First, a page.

You are going on vacation abroad. You anticipate the fun and excitement as you review your list of activities and schedules. You imagine the picturesque landscape and the good food in the country of your destination. You queue in for travel tax without complaining.
You are now on your last check-in counter at the immigration, excited to board the plane. You are so happy conversing with your friends when suddenly, the immigration officer holds you because your name is on the immigration hit list. You are told there is a court-issued hold-departure order (HDO) against you and you wonder why or how in the world you got that because you are sure you have no pending case in court, not even at the prosecutor’s office.
Your excitement suddenly turns into anger and fear because you are alleged to be facing a criminal case before the regional trial court but you are sure you have not received any subpoena. Worse, there is no way for the immigration officer to immediately ascertain the full identity of the person in the HDO because it only contains the first and last name of the person— no middle name, no birth date.
The immigration officer only releases you after realizing that the HDO is for a ‘he’, not a ‘she’.
Worse, you find out your plane took off five minutes before your release.
So, where is justice? How does the court establish the full identity of the real suspect? How about the immigration? What if the name used is only an alias? Should the innocent party continue to suffer?
I have been in the broadcast media for 11 years now and since I started, I have been receiving complaints about HDOs causing damage upon innocent travelers. Thus, this should be a friendly reminder to BID Commissioner Fred Mison to consider improving the system on verifying passenger identities.
By the way, for those who are planning to travel abroad, you can check if you have a hold departure order or if you are a namesake of someone who has one. If your name is in the hit list, I am sorry but you will need to apply for BI clearance. But it is not that simple. Your application for clearance must be accompanied by a certification from the branch clerk of court that issued the HDO, an NBI clearance and an Affidavit of Denial. Do you realize the hassle? And I have not even mentioned the expenses you will have to incur just to get cleared. A court certificate costs P200 if you do not approach a fixer. An NBI certificate costs up to as much as P415; an affidavit is at least P150 and then there is an express fee of P500 at the immigration.
Note, however, that this immigration clearance is valid only for a year. You will need to get a new clearance and go through the same hassle and incur additional expenses if you wish to travel again unless your namesake has been delisted.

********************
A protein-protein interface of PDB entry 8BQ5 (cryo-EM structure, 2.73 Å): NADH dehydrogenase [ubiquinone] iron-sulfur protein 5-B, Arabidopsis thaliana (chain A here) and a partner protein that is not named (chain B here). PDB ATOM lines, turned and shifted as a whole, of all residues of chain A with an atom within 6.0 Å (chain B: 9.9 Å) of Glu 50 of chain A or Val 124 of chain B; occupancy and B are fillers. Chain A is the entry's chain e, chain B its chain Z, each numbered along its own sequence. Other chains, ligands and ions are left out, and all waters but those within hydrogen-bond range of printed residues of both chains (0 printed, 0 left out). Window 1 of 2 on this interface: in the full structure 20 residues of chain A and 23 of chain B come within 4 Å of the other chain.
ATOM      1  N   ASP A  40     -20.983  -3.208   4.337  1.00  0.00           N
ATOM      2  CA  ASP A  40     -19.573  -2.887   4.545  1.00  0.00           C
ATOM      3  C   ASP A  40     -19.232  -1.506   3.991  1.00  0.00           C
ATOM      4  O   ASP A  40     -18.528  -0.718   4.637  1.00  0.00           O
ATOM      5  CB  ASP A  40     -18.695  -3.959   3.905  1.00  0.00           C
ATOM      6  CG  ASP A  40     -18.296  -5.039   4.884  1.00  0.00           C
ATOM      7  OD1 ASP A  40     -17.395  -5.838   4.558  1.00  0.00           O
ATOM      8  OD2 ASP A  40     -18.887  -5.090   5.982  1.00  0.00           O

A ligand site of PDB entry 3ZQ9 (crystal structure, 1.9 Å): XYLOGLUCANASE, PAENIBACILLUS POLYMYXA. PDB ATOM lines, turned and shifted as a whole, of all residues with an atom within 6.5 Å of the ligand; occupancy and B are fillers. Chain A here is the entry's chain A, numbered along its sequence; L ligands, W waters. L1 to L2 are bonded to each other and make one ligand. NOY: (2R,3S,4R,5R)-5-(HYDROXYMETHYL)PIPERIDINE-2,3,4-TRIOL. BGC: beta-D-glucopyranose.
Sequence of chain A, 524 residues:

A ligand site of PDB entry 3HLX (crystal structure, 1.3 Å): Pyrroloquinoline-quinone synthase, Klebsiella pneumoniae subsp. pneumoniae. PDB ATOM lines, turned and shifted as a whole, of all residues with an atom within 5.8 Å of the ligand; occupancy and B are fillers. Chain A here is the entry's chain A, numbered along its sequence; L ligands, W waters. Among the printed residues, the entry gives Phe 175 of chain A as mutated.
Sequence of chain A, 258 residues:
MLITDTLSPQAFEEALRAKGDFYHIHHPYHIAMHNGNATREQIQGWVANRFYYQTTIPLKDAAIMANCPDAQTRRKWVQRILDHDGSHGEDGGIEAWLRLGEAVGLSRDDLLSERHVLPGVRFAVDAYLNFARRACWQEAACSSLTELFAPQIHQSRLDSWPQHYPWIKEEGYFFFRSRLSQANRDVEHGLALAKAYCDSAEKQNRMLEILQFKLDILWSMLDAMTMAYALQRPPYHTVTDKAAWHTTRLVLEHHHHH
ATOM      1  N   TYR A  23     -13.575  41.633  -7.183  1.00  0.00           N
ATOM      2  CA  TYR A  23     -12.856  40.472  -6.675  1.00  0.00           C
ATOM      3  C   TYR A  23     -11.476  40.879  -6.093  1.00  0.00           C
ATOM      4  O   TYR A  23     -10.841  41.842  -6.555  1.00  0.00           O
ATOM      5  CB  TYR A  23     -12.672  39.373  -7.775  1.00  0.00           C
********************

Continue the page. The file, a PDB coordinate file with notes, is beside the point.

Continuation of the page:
But why need to go through such process when the namesake had established that he/she is not the person subject of the HDO? In the first place, why should innocent people suffer the inconvenience of trying to clear his/her own name just because a namesake is in conflict with the law? Is it the fee? Just asking.
* * *
Anyway, the Bureau of Immigration is in hot water for the delay in the implementation of a deportation order against suspected Chinese crime lord Wang Bo. Some suspect a large amount of money caused the delay. As for Commissioner Fred Mison, he is now the subject of a demolition job. Some friends within the bureau say some people would like him removed from his juicy post for two possible reasons— to get the post and to be able to continue their money-making money business.
But despite the controversy, I think Mison is fit for the job. His integrity is intact and his passion to improve the bureau is beyond question. I observed that myself.
My narration above is based on a true story. I first posted it on my social media account and tagged Mison. I thought my story will remain in social media until I received a polite reply from the immigration chief. Unfortunately, I have deactivated my account to focus on my graduate school thesis and I could no longer retrieve our conversation.
What I remember though was his commitment to cleanse and improve the bureau to avoid such incidents.
I do not want to dwell on how Mison is now being crucified for the Wang Bo issue. That will be adding up to the burden of a good man. But I hope his “Bad guys out, Good guys in” policy to reform the bureau will continue.
To Fred Mison, carry on, soldier.
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